As moms, we know the cycle.
A few moments of peace as you wash the dishes/change the load of laundry/talk to your sister on the phone, and then…
A loud outburst, followed by the quick patter of little feet who come running to Mommy with their version of the latest sibling squabble.
You sigh. Put on your stern but kind face, remind them of the rules, and send them on their way again.
And the cycle continues…
Two minutes of peace. Crash. Pitter patter. Sigh. Repeat.
When my two oldest children reached the age when they were just old enough to play out of my direct line of sight, but not out of my ear shot, we started the squabbling cycle. It seemed like we couldn’t last more than a few minutes without shouting or tears or conflict.
From the start, I’ve wanted my kids to develop a friendship and enjoy spending time together. I think we all do. But how could I motivate my kids to play happily together? To build their friendship even in these little years?
Enter the “Get-Along” jar.
I grabbed a small mason jar and all the loose change I could find from around the house. Then, I sat down with the kids for a heart-to-heart.
“This is the Get-Along Jar. It’s a special jar just for the two of you to use. When Mommy sees or hears you playing happily, solving problems, and treating one another with extra kindness, I’ll put some coins in the jar. At the end of the week, if there’s money in the jar, we’ll take your earnings to the store and you can pick out a special treat to share.”
With wide eyes and sincere little nods, my kids committed to the plan. Of course, at first there were a few insincere and showy “acts of kindness” performed directly in front of Mommy. While I praised them for the effort, I smiled sweetly, and told them that I would know when the time was right to earn some “Get Along” coins.
I loved putting coins in the jar at times when they least expected it. They snuggled up to look at a book together. Clink. Clink. They began to fight, but quickly came to a peaceful compromise without me. Clink. Clink.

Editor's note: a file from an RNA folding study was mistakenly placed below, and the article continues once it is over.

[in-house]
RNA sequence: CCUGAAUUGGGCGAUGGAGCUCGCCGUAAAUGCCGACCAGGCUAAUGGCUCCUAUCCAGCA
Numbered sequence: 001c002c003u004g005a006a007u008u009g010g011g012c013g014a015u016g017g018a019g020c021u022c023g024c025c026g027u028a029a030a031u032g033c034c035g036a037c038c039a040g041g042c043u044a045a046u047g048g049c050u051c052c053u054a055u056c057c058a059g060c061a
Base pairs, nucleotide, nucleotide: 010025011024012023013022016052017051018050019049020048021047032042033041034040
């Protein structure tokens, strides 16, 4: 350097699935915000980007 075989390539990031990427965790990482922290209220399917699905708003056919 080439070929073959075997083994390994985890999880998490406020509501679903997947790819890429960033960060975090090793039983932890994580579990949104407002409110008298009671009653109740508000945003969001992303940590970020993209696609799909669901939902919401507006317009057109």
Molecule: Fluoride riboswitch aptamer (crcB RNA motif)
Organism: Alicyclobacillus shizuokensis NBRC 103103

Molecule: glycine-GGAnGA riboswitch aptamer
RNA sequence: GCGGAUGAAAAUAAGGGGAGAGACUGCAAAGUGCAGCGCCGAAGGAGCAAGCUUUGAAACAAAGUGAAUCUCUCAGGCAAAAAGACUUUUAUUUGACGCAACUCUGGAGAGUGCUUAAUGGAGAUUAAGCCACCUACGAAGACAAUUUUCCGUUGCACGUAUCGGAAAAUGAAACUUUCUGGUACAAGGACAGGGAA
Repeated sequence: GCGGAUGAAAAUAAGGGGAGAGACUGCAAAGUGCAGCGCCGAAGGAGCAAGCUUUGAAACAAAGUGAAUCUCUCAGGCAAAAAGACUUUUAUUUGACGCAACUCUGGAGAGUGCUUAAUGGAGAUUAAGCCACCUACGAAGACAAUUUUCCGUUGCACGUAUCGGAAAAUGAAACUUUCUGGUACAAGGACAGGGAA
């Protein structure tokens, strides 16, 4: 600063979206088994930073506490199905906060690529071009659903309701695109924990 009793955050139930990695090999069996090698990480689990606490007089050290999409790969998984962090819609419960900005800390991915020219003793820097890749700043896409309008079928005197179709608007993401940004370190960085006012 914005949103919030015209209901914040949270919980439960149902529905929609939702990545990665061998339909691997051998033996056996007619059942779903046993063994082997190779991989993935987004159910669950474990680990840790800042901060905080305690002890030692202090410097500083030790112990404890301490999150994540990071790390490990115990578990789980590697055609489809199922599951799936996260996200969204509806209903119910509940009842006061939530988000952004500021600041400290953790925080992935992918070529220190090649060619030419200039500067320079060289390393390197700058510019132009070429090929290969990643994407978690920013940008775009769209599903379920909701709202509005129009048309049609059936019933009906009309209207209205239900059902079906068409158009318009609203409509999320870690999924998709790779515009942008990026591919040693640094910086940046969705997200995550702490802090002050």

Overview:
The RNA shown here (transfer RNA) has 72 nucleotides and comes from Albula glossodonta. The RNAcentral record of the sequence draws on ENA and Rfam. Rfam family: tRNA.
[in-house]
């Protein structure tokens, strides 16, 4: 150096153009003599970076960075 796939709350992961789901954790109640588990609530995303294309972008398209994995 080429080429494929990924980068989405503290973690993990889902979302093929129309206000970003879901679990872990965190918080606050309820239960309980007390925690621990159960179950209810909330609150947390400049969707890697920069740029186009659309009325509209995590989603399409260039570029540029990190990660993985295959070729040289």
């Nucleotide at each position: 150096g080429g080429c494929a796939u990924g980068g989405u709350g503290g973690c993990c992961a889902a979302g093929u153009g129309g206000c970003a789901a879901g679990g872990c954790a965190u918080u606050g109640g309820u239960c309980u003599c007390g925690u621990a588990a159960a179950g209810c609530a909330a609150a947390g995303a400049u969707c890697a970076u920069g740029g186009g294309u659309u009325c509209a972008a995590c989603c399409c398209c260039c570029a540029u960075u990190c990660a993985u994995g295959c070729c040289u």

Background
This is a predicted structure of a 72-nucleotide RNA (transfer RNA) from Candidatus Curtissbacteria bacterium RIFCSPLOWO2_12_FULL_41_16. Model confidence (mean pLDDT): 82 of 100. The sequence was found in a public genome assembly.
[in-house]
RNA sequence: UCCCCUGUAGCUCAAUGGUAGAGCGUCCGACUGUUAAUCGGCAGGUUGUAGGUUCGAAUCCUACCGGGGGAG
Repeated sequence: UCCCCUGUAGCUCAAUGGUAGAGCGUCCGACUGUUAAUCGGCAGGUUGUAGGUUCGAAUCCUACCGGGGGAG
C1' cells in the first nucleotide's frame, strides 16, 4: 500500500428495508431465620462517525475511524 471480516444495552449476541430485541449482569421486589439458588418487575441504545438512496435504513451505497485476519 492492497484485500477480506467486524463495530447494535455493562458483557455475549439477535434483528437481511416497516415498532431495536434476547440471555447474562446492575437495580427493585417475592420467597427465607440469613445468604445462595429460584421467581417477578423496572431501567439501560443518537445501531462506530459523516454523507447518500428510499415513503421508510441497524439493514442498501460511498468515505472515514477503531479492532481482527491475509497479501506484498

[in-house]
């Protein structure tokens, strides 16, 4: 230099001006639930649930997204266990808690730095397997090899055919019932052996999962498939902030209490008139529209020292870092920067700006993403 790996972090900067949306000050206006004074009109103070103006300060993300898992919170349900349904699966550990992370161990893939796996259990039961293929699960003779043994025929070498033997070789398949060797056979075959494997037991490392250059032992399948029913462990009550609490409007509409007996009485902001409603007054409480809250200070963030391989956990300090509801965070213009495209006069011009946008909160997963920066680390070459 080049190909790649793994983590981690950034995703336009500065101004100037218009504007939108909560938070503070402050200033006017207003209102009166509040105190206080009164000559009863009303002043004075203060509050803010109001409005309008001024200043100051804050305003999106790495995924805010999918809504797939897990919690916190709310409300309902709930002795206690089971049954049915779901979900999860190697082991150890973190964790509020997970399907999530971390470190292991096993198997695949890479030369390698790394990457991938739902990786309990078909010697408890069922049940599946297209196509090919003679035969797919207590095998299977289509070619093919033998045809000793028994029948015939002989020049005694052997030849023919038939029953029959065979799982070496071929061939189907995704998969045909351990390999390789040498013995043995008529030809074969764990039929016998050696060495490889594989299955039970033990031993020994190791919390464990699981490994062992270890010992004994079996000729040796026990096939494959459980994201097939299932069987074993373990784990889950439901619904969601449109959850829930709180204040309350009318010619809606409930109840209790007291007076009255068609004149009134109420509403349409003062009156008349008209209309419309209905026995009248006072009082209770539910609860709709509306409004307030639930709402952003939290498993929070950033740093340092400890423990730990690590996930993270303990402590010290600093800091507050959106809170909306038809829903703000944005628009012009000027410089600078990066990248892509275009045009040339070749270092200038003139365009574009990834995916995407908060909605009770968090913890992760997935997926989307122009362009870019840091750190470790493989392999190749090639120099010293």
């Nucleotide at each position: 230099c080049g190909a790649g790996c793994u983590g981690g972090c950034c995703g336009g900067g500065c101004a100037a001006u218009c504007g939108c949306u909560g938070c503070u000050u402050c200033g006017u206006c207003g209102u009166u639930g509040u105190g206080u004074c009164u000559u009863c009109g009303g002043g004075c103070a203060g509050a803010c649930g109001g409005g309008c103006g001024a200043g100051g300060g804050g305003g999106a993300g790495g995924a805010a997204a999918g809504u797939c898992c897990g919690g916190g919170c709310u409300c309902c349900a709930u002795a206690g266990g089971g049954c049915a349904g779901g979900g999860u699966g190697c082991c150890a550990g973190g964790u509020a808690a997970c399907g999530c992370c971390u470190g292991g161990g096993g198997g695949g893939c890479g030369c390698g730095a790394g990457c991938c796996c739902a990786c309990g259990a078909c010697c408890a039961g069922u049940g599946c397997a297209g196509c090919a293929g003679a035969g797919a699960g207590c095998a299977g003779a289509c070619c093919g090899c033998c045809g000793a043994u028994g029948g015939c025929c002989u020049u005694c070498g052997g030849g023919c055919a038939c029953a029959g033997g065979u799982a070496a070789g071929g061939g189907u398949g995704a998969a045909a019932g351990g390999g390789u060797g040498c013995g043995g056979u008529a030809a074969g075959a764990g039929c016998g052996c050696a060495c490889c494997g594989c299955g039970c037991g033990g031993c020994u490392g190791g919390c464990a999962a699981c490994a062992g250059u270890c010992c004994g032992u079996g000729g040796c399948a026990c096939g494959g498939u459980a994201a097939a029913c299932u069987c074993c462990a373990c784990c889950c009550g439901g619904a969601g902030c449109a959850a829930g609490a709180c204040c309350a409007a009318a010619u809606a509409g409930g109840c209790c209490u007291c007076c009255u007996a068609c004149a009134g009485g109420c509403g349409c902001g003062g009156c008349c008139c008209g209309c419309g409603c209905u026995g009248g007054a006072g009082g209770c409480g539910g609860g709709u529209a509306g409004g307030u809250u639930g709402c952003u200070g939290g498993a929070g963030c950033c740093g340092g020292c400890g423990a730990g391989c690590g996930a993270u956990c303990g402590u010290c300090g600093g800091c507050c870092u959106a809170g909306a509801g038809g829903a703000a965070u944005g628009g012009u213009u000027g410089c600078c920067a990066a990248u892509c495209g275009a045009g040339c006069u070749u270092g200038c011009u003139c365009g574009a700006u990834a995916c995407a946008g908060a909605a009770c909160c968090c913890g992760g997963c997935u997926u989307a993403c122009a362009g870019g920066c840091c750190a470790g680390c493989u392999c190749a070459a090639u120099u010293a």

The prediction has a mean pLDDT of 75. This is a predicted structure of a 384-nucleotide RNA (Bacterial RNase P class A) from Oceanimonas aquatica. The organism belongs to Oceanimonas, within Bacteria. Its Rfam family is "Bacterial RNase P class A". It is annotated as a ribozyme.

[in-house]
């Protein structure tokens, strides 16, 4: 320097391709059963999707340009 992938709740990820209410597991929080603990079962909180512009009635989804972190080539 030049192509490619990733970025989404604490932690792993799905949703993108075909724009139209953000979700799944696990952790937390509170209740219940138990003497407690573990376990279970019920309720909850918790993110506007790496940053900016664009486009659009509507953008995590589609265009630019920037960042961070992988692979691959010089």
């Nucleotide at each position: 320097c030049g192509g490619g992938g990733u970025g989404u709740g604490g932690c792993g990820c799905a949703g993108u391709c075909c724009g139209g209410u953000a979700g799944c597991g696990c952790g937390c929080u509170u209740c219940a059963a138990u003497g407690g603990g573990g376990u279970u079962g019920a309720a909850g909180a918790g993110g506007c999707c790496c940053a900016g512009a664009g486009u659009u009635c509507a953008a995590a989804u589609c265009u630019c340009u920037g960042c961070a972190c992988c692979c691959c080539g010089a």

The tinkle of coins hitting the bottom of the jar became a regular sound added to the hum of our household.
Without a doubt, I still had to stop and break up fights, teach conflict resolution, cuddle through tears, and walk little feet to the time-out spot – after all – that’s what moms are for. But, little by little, week after week, my children began to build upon their ability to play together.
At the end of that first week, we headed to the local grocery store and the kids chose a small container of gummy bears to share. That evening, my husband and I rolled out their sleeping bags, opened up their candy, and sat with our children as they enjoyed the hard-earned fruits of their labor. They smiled and giggled and glowed with pride as they devoured those gummy bears. And after a bedtime story, they dove into their sleeping bags for their first sibling sleepover.
We continued using the “Get Along” jar for a few months. Nearly every week they earned enough for a small reward. However, as time went on, the reward went far beyond gummy bears.
My children were motivated to practice the habits of patience and kindness with one another on a daily basis.
They built a habit of overlooking small annoyances and bearing with each other on bad days.
My kids made happy memories together.
They shared a sense of pride in their achievements.
And most of all, they built the foundation of a friendship that I pray will last a lifetime.
I don’t know if the Get-Along Jar is a perfect parenting technique. But I do know this – taking time as a mom to intentionally develop my kids’ friendship – even at a very young age, has been immeasurably worthwhile.
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